Last week, eighth-graders heard from two generations of the Reese family about their experiences in the South during the Jim Crow era.
James Reese II—father of eighth-grader Ishan and sixth-grader Ayanthi—discussed his frequent experiences of being turned away from establishments due to the color of his skin. Grandfather James Reese I (born in 1924) spoke about conversing with Martin Luther King Jr., participating in the March on Washington, and hearing King’s “I Have a Dream” speech. Reese’s message: be yourself, and do what you can to help ensure that others have the opportunity to be themselves.
Continue reading “Eighth-graders learn about the African American experience during the Jim Crow era”
Waynflete librarians Emily Graham and Laurel Daly have put together a selection of books that will inspire a love of reading!
Early Childhood, Kindergarten, Grades 1-2
- Just Ask! Be Different, Be Brave, Be You by Sonia Sotomayor
- A Stone Sat Still by Brendan Wenzel
- I Am Love: A Book of Compassion by Susan Verde and Peter H. Reynolds
- Jerome by Heart by Thomas Scotto
- Baby Monkey, Private Eye by Brian Selznick and David Serlin
Continue reading “Great book ideas for the holiday season”
For the fourth year in a row, Upper School theatre students hosted a celebration of instant and spontaneous creativity in the Franklin Theatre.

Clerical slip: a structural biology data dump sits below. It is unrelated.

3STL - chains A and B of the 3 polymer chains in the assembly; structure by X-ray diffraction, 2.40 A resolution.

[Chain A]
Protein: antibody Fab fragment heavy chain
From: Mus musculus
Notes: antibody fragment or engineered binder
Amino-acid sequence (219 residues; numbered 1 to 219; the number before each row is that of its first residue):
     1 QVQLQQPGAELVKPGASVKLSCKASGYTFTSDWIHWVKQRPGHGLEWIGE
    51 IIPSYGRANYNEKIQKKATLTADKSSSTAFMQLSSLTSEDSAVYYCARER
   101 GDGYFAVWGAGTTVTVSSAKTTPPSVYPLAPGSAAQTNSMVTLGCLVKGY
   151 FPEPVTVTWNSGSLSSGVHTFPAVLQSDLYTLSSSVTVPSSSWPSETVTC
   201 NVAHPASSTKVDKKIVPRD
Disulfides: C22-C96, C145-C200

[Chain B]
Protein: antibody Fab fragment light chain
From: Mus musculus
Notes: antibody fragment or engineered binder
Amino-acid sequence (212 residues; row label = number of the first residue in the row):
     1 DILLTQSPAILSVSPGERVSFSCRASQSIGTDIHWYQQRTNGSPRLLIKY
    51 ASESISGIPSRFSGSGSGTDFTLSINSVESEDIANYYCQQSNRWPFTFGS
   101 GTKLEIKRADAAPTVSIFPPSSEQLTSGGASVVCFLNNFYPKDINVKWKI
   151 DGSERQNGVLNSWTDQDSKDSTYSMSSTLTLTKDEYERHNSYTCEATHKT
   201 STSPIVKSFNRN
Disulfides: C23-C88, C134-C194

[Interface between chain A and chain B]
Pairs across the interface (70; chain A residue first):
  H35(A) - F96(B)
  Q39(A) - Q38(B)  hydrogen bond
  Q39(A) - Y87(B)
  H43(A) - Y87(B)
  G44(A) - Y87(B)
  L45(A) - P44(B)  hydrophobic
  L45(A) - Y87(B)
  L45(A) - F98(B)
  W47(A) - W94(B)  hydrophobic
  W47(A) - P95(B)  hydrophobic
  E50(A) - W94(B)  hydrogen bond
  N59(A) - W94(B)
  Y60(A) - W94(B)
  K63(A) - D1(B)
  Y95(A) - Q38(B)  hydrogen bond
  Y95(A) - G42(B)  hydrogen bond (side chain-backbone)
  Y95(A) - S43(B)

At 4:00 p.m. last Friday, playwriting prompts created by Waynflete students went out by email to students from Deering, Morse, Kennebunk, and Scarborough High Schools. The task: write a short play overnight to stand on its feet with actors and audience the very next day! Thirteen plays emerged. All had the same prop (a single sock), the same location (an airport), and the same line of dialogue (“That’s how they do it in Maine”).
Continue reading “24-hour playwriting festival”
Upper School Director Lowell Libby and Maine Heritage Policy Center CEO Matthew Gagnon recently co-authored an op-ed on The Can We? Project. The piece was published by the Portland Press Herald on November 28.
Read the op-ed
The eighth grade visited K-1 today to talk about identity. K-1 shared that they read Be Who You Are, then painted portraits, mixing colors to make their unique skin color. Eighth-grade students shared their similar art piece based on Angélica Dass’s Humanae project.
Learn more about Humanae